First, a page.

It was about 30 minutes in the garage for just this part. I’m trying to figure out if I want to keep going on this or start in on the wing kit. For sure, I’ll need to finish the elevator trim tab before moving on to the wing. Maybe I’ll put the rudder away for awhile and move on.

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Made a Decision on the Rudder

August 12, 2010

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Disclaimer: My favorite tag for today’s post is “Boo Boo boom boom airplane go fly.” Read on.

Well, after much soul searching, and some really helpful advice from VAF (thread here), I’m going to drill out the skins, inspect for any internal damage and rebuild the larger rudder.

Favorite quotes from the thread:

  1. I did the SAME EXACT THING as you did
  2. I dropped a completed fuel tank while moving it from one storage location to another.
  3. My two year old daughter says “Boo Boo boom boom airplane go fly” while looking at your rudder. I am so proud!
  4. I forgot the fiberglass tips were on and unsecured. He picked up one end and –crash!
  5. I banged up my rudder too.
  6. Don’t feel bad – I had to build a whole second set of ailerons when I built them both backwards, at the same time (DOH!)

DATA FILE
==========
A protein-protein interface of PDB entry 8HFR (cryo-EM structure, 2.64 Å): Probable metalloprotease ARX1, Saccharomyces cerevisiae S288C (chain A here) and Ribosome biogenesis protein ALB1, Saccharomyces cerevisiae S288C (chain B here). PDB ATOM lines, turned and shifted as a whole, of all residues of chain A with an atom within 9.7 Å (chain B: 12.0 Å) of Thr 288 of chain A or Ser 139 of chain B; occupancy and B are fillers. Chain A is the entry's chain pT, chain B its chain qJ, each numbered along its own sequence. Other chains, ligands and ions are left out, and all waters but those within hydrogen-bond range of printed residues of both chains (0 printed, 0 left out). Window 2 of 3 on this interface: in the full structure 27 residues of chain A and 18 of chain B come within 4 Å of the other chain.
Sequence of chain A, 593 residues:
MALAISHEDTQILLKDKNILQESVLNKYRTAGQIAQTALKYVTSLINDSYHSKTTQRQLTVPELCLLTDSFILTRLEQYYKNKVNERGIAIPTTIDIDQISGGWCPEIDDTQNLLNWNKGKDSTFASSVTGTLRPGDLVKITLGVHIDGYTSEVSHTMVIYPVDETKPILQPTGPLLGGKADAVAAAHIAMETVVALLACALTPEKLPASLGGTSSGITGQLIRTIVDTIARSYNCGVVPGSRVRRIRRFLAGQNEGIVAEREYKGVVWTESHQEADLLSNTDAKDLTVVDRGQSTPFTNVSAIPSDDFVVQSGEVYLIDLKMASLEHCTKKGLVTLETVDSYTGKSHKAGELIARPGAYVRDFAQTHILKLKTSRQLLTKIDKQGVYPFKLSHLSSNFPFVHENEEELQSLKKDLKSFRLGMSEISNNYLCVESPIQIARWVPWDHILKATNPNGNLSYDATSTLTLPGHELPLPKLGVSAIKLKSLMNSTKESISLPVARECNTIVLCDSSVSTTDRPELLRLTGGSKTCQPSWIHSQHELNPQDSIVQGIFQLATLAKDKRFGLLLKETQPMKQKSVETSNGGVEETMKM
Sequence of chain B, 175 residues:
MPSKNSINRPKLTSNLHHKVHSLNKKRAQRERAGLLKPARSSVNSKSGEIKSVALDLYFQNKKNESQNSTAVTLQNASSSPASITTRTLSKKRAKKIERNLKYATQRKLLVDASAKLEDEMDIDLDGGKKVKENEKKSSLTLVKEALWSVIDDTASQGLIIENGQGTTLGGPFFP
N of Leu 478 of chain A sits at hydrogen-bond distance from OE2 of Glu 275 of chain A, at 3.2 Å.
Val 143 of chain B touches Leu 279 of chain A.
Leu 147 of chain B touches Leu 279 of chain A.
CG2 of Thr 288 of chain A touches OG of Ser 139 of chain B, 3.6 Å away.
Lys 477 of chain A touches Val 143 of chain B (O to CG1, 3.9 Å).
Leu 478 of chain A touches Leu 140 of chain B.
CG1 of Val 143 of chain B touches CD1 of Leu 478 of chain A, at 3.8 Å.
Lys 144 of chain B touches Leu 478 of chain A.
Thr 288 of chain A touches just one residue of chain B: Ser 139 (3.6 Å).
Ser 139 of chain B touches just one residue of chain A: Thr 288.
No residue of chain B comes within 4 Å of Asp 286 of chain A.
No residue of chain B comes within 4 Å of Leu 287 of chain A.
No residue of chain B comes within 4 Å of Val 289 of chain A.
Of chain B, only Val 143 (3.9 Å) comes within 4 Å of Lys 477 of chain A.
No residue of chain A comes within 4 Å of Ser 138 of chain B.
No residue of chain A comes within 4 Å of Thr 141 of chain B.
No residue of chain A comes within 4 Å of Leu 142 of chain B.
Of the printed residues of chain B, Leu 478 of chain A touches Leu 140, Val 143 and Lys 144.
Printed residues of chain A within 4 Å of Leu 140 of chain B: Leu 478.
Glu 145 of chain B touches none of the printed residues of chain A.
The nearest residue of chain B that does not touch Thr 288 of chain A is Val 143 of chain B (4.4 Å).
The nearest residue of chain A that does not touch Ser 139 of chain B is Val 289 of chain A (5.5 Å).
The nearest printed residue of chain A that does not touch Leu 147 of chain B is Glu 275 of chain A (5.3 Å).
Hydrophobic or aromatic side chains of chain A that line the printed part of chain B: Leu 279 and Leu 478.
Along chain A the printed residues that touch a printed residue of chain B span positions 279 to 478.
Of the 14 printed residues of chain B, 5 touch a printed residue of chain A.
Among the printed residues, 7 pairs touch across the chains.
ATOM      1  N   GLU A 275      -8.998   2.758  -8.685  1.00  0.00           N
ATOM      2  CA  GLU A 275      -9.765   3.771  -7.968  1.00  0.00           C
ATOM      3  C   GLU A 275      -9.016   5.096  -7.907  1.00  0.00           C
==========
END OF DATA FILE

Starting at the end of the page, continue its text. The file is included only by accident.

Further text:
7. Your new rudder will be better than the old one.

Although I got my hands on a set of RV-8  rudder preview plans, and a lot of the parts are common, I just don’t want to mess with doing a large flight test spin program just for aesthetics. It just doesn’t seem like the right thing to do.

While I could probably say I’m not going to intentionally spin the airplane, I probably will want to at some point, and I’m really worried about having a botched aerobatic maneuver (too slow during a hammerhead turn), and falling off into a spin from which I’ll have a hard time recovering. In that case,  I’ll want the bigger rudder.

Also, I would feel guilty ever selling the airplane, especially if (god-forbid) anything ever happened to a later owner.

So, rebuilding the larger rudder it is. And besides, my trailing edge is going to be perfect this time.

But, in the meantime, I want to set the new standard in “finished empennage pictures.” Maybe this new standard will keep someone else from damaging their airplane for the sake of a stupid picture.